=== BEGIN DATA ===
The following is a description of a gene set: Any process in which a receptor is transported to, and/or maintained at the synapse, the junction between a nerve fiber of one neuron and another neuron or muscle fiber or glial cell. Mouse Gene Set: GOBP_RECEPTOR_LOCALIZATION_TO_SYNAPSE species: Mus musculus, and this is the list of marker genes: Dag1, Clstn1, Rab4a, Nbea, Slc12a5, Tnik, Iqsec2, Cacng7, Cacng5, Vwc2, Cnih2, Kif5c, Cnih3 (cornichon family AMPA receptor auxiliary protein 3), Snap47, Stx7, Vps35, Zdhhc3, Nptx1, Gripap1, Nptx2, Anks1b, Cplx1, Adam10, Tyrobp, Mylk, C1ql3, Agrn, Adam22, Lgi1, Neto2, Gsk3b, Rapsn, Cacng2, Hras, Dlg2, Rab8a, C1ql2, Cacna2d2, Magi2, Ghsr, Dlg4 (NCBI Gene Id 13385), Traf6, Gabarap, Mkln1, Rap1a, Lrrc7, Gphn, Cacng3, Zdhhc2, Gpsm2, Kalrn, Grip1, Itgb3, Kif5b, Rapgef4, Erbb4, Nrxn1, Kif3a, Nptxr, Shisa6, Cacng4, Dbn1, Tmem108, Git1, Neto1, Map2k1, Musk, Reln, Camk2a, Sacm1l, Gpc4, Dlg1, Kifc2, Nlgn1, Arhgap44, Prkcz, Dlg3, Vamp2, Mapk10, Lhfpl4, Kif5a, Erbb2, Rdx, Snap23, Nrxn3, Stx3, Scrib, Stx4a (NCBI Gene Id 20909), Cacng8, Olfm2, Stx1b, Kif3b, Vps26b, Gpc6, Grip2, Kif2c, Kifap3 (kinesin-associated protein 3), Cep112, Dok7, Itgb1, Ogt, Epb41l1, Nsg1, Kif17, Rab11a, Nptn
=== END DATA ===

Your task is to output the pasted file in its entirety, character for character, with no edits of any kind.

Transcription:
The following is a description of a gene set: Any process in which a receptor is transported to, and/or maintained at the synapse, the junction between a nerve fiber of one neuron and another neuron or muscle fiber or glial cell. Mouse Gene Set: GOBP_RECEPTOR_LOCALIZATION_TO_SYNAPSE species: Mus musculus, and this is the list of marker genes: Dag1, Clstn1, Rab4a, Nbea, Slc12a5, Tnik, Iqsec2, Cacng7, Cacng5, Vwc2, Cnih2, Kif5c, Cnih3 (cornichon family AMPA receptor auxiliary protein 3), Snap47, Stx7, Vps35, Zdhhc3, Nptx1, Gripap1, Nptx2, Anks1b, Cplx1, Adam10, Tyrobp, Mylk, C1ql3, Agrn, Adam22, Lgi1, Neto2, Gsk3b, Rapsn, Cacng2, Hras, Dlg2, Rab8a, C1ql2, Cacna2d2, Magi2, Ghsr, Dlg4 (NCBI Gene Id 13385), Traf6, Gabarap, Mkln1, Rap1a, Lrrc7, Gphn, Cacng3, Zdhhc2, Gpsm2, Kalrn, Grip1, Itgb3, Kif5b, Rapgef4, Erbb4, Nrxn1, Kif3a, Nptxr, Shisa6, Cacng4, Dbn1, Tmem108, Git1, Neto1, Map2k1, Musk, Reln, Camk2a, Sacm1l, Gpc4, Dlg1, Kifc2, Nlgn1, Arhgap44, Prkcz, Dlg3, Vamp2, Mapk10, Lhfpl4, Kif5a, Erbb2, Rdx, Snap23, Nrxn3, Stx3, Scrib, Stx4a (NCBI Gene Id 20909), Cacng8, Olfm2, Stx1b, Kif3b, Vps26b, Gpc6, Grip2, Kif2c, Kifap3 (kinesin-associated protein 3), Cep112, Dok7, Itgb1, Ogt, Epb41l1, Nsg1, Kif17, Rab11a, Nptn